Westgate attack: Kenyan authorities on the spot over slip-ups

Armoured personnel carriers leave Westgate area after the end of operation against terrorists. [PHOTO: standard]


KENYA: Apparent contradictions in official accounts of the four-day siege on the Westgate Mall have put authorities on the spot.

A classic example was who started the fire that caused plumes of thick black smoke that billowed from the building on Monday. Initially, authorities claimed security forces had done it as a tactic but they later blamed it on the attackers.

At some point, senior government officials and security operatives contradicted each other in the open and then made belated alterations under the guise of ‘official information’.

Convince Kenyans

As President Uhuru Kenyatta on Tuesday evening addressed the nation and declared that “ Al-Shabaab are defeated”, his statement appeared to attempt to convince Kenyans and the world at large that the fierce battle to reclaim the mall was over.

The president’s message was that 67 people, including six soldiers, had been killed as a result of the attack on Westgate. He noted that five attackers had also been killed and 11 of them captured. According to the earlier figures, the number of those arrested was 16.

However, the Interior minister had earlier in the day stated that security agents had arrested 10 suspects for interrogation in connection to the Westgate attack.

It became difficult to verify the truth of the statements being released after the military drove away journalists covering the attack.

Claims that security forces had rescued people on Monday and Tuesday morning could not be verified after the government failed to release the figures. The media, which had camped only 300m from the gate, did not see any hostage being rescued as the number of those held by attackers remained unclear.

On Sunday, the government had estimated the number of hostages to be 30, including children, but the media was not given the actual figures as the rescue mission purportedly continued.

Only ambulances and military pick-ups could be seen driving up to the entrance doors before speeding off, raising anxiety that they were ferrying dead bodies.

The military said three floors caved in but the cause has not been established.

While addressing the press accompanied by Inspector-General of Police David Kimaiyo and Chief of Staff Major General Julius Karangi, Interior Cabinet Secretary Joseph ole Lenku appeared to slip up on what appeared to be a rehearsed statement and suggested that the military was responsible for the fire before the two officers nudged him into recanting the statement, and blaming the fire on the terrorists.

President Kenyatta, who is also the Commander-in-Chief of the Kenya Defence Forces (KDF), announced on Tuesday evening that the siege was over, but added that the losses were “immense”.

But late on Monday, the Interior ministry on its Twitter handle had already declared the siege was over.

“We’re in control of Westgate,” read the tweet, about three-and-a-half days after Al-Shabaab militants stormed the mall.

State House spokesman Manoah Esipisu also said all hostages were believed to have been evacuated.

“Our special forces are inside the building checking the rooms. We think that everyone, the hostages, have been evacuated, but we do not want to take any chances,” he was quoted to have said.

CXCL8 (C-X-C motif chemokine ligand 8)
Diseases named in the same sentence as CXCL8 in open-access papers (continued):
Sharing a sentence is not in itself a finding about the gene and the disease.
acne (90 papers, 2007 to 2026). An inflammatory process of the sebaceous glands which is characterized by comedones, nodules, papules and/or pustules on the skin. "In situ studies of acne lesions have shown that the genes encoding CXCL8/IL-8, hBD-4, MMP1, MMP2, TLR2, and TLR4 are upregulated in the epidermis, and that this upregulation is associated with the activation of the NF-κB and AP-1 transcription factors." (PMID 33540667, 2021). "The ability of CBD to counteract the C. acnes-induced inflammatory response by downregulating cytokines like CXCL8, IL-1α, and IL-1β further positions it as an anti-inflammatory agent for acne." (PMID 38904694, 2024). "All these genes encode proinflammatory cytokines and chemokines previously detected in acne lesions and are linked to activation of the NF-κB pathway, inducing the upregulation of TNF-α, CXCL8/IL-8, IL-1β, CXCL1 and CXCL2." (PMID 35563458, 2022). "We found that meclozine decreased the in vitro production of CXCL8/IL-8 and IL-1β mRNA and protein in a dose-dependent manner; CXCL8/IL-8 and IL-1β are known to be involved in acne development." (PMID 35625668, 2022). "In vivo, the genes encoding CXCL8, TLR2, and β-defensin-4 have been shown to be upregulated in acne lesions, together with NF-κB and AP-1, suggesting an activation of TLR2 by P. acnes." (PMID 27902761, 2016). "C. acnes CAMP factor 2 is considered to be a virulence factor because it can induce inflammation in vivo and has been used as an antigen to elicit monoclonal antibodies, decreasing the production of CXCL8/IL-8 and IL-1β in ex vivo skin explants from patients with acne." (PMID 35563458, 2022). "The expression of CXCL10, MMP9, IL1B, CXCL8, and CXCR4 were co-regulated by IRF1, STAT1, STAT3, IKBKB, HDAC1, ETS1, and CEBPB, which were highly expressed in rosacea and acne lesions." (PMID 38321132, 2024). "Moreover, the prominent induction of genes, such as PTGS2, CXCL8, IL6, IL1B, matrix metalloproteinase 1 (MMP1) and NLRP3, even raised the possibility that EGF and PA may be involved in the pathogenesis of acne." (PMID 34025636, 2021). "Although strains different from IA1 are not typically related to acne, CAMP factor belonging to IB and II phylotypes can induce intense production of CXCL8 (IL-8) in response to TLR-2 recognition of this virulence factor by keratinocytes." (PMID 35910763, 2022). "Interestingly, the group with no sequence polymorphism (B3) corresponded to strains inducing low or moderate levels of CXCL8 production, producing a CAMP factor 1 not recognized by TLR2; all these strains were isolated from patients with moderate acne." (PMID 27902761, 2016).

“The hostages who were being held by the Mujahideen inside Westgate are still alive, looking quite disconcerted but, nevertheless, alive,” Al-Shabaab said in a message posted on its latest Twitter handle after an earlier one was pulled down.

Police tweet

Also on Tuesday morning, before the break of the stand-off, Kenyan police posted a message on Twitter saying they were diffusing explosives set up by the militants at the mall.

“We are doing a clean-up of explosives that had been set up by the terrorists,” Kenyan police said in a tweet.

“The Special Forces call this sanitising. At the moment, they have not met any resistance, but of course we are not ruling out the possibility that there are a couple of them hiding in a remote room or corner,” said Esipisu.

But fierce sporadic shooting erupted again on the same day – hours after officials had claimed the special forces were “in control” of the mall – and Al-Shabaab had also claimed to be still holding hostages.

As government authorities insisted it was in control, sporadic bursts could be heard again. Earlier on Tuesday, Al-Shabaab bragged in a Twitter message that their fighters were “still holding their ground”.

There were conflicting reports about the true identity of the attackers, six of whom are reported to have been killed by Kenyan special forces during the siege, and the number of those who were allegedly in custody.

No details have been given on the number of hostages freed, or those still being held, but 63 people were earlier recorded missing by the Kenya Red Cross. This figure was thought to include hostages as well as those possibly killed by their captors.

Another issue raised was the identity of the woman suspected to be the commander of the attackers. Witnesses said they saw a woman leading the militants, but the Interior minister said there was no woman even as the President acknowledged the presence of a woman.

On multiple occasions, Western security officials fear that several fighters slipped out of the mall during the mayhem of the attack, dropping their guns and disguising themselves as civilians, an account echoed by some witnesses.